When Morality Becomes Materialistic: Why Everyone Is a Victim Now

It's no surprise my pointing out that, wherever you look, everyone is a victim. Even people with cultural and material privilege and power see themselves as victims. Everyone, it seems, is now a victim, everyone is persecuted and oppressed.

Again, this isn't a new insight, how a "victim mentality" has become ubiquitous. Nor is it new for me to point out how this culture of universal victimhood makes political discourse impossible. Our political discourse is increasingly characterized by a politics of grievance and resentment. 

The reason for this development might seem straightforward. Since victims possess moral authority we all grab at that power, all rush to stand in the place of the victim to leverage moral demands upon others. Still, this dynamic raises the question, Why do victims possess such moral influence, and why is that influence growing?

Here's my theory, a theory rooted in Jonathan Haidt's moral foundations theory. Recall, there are four moral foundations, four different ways cultures label something as morally "good" or "bad." The foundations are:

  1. Harm & Care: Something is "bad" if it causes harm to others.
  2. Justice & Fairness: Something is "bad" if it is unfair or unequal. 
  3. Ingroup Loyalty: Standing with your group (e.g., family, tribe, nation) is "good" betrayal and disloyalty are "bad."
  4. Respect for Authority: Respecting and submitting to tradition and authority figures is "good."
  5. Sanctity & Purity: Respecting sacred spaces, times, objects, traditions, rituals, and institutions is "good." 
Here's the thing to note about this list. The first two foundations--Harm and Justice--tend to privilege empirical, material evidence. You can publicly point to locations of demonstrable harm or inequity. Consequently, it is no surprise that Harm and Justice tend to be privileged in courts of law where convincing judges and juries is of paramount importance.

Now, contrast Harm and Justice with the other three foundations--Ingroup Loyalty, Respect for Authority, and Sanctity/Purity. As scholars have pointed out, these foundations are rooted in cultural norms and, therefore, are more subjective. Generally, one should stand with one's group. But what if your group has become bad? Think of people like Dietrich Bonhoeffer and the plot to assassinate Hitler. Same goes for respecting authority. What if a political or traditional authority has become oppressive or corrupt? Finally, people vary widely upon the degree to which something may or may not be held as holy or sacred. Some people, for example, would never let an American flag touch the ground. Others might burn it.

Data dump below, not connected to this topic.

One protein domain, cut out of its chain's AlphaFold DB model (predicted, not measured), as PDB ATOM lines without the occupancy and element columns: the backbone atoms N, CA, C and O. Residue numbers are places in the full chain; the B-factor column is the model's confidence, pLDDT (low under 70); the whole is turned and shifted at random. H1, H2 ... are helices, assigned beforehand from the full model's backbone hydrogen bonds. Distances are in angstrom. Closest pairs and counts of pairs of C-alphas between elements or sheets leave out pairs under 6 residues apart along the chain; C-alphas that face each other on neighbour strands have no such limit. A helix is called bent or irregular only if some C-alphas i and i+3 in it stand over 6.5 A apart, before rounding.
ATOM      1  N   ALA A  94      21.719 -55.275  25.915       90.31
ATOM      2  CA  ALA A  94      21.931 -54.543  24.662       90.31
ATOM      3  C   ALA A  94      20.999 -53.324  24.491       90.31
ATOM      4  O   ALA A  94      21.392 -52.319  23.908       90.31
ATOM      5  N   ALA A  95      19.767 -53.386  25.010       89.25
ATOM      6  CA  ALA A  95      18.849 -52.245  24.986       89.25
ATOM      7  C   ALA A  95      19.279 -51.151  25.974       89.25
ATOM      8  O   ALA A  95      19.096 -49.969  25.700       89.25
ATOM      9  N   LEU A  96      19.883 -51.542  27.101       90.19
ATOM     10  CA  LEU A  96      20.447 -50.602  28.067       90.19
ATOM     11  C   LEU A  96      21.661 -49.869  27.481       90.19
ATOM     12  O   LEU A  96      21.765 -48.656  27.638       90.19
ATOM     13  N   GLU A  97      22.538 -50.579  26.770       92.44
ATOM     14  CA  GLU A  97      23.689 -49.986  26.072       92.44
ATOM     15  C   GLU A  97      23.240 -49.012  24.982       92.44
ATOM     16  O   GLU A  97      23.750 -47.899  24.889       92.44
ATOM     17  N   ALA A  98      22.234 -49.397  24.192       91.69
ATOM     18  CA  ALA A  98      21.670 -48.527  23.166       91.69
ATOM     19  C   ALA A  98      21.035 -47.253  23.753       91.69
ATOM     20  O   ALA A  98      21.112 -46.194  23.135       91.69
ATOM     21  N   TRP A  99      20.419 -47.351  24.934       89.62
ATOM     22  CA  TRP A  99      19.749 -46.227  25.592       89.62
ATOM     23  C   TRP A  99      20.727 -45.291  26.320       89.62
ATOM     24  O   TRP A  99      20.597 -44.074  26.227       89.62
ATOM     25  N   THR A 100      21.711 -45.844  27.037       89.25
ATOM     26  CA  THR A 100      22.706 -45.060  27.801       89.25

In short, because these foundations are rooted in cultural and subjective norms they are much more difficult to rally around in a pluralistic society. When the nation was more culturally homogeneous that was once possible, but as we grow culturally diverse appeals to Ingroup Loyalty, Respect for Authority, and Sanctity/Purity will struggle to gain a wide political consensus and traction. There's just too much cultural diversity surrounding these subjective norms, no material fact a majority within a pluralistic democracy could agree or rally around regarding what is "right" or "wrong."

Lacking appeals to subjective, cultural norms, our moral discourse has become materialistic. Pointing out harm and inequity is the only moral discourse now left to us. Which means pointing out how you've been harmed or treated unfairly is now the only way we can affect the political process. Only victims are recognized when morality become materialistic. Politics is reduced to adjudicating between accusations of harm. 

All of which leads to the paradox of modern morality and politics. To effect political change you have to become a victim. To win an election you have to become a victim. It's the strangest twist. 

Victimhood has become our will to power. 

This entry was posted by Richard Beck. Bookmark the permalink.

Leave a Reply